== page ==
Welcome to our “Psychedelic Lunch Series,”where we find out how deep the rabbit hole really goes and explore music from the 60’s to today. Weekdays At Noon EST. Enjoy the trip!
This is often misinterpreted as a song celebrating personal freedom. It is actually a commentary on how people really want choices made for them. The song’s statement is made in the last chorus, “Freedom of choice is what you’ve got, freedom from choice is what you want.”
Devo – Album: Freedom Of Choice (1980)
Devo was founded by Jerry Casale and Mark Mothersbaugh, who met at Kent State University. Here’s what Jerry said in an interview about “Freedom Of Choice”: “We loved that song very much when we were creating it. It was about how people were throwing away their freedom of choice into meaningless choices like between Pepsi and Coke, or pink fur shoes or blue suede shoes. Just mindless consumerism, they’d rather not be free, they’d rather be told what to do, because that’s what appeared to us was the case, especially in the Reagan years. That was a very Devo position – Freedom Of Choice is what you’ve got, Freedom From Choice is what you want.”
The lyrics about the dog in ancient Rome who had two bones are based on an old Aesop’s fable about a dog that’s walking across a bridge with a bone in his mouth. He looks down in the water and sees another dog with a bone, and he gets so upset that he finally goes to attack the other dog and loses his bone. Or, as Mark Mothersbaugh explains, “It could have been about the Cocker Spaniel that lives in my house. There’s two Pugs, and if I give the Cocker Spaniel a treat, she’s happy until I give one to the other dogs, and then she drops hers and can’t believe that they have the treats too. She thinks they’ve gotten her treats, so she’s upset until that’s over.”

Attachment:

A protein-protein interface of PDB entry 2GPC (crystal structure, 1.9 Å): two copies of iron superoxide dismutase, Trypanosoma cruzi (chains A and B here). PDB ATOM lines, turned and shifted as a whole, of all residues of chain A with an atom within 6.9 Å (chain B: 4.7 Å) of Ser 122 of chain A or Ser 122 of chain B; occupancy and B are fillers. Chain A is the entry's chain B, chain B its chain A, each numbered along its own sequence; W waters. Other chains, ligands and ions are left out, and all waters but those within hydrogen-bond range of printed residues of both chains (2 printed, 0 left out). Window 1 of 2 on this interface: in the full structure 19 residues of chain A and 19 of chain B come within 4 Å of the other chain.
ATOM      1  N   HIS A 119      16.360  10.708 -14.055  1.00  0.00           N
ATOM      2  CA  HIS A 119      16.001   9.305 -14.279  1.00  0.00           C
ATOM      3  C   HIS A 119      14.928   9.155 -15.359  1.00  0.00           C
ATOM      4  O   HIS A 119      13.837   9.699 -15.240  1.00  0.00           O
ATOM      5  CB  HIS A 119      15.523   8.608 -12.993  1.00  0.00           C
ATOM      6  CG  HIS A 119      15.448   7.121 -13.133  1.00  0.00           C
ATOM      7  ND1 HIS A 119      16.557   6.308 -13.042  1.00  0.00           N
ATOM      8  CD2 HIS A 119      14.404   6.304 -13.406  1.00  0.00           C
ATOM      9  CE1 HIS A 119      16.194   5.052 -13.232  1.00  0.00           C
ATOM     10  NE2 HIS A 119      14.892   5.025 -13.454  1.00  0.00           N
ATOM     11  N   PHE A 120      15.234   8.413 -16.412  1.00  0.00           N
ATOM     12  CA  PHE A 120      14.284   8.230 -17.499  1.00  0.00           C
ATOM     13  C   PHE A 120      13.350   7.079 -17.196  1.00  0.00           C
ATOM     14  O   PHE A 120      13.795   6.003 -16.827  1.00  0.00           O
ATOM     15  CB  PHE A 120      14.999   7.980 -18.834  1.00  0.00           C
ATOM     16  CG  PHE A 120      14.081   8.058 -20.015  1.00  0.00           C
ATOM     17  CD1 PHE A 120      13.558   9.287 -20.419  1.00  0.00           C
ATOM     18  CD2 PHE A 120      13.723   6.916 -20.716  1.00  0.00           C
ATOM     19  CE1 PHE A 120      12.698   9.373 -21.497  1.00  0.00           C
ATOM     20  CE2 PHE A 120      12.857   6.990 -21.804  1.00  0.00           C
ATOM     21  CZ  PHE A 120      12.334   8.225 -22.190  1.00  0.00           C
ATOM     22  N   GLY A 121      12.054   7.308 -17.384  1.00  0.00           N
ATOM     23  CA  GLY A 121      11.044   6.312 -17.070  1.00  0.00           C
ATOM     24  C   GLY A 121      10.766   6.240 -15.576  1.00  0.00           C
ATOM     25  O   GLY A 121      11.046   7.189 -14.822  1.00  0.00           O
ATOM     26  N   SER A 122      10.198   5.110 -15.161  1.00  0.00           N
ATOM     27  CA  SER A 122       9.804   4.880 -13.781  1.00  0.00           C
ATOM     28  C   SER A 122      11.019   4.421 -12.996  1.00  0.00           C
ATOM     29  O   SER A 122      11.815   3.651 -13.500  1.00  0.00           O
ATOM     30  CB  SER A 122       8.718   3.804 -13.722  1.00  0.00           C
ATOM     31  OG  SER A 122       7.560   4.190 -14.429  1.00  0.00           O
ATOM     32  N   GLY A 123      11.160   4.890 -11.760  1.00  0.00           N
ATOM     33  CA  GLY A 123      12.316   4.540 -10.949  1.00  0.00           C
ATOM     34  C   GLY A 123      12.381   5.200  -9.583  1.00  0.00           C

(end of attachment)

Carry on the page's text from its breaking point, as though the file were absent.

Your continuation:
This was used in a 2003 commercial for Miller Lite beer. With this playing in the background, people topple over each other like a giant line of dominoes. They keep toppling until the line reaches a bar, where the last guy steps out of the way and orders his Miller Lite. Says Mothersbaugh, “I liked that one as much as the Swiffer one gives me goose bumps of repulsion.”
Devo will allow their songs to be used in commercials only if they can re-record them for the ad. As a result of a bad publishing deal they signed in 1978, they own only half the rights to their songs. Re-recording the songs allows them to keep all the performance rights, and also lets the advertiser change the lyrics. In the Miller Lite commercial, the line “He went in circles ’til he dropped dead” was changed to “He went in circles ’til he dropped down” because the Miller people didn’t want to imply that the people falling like dominoes were dying.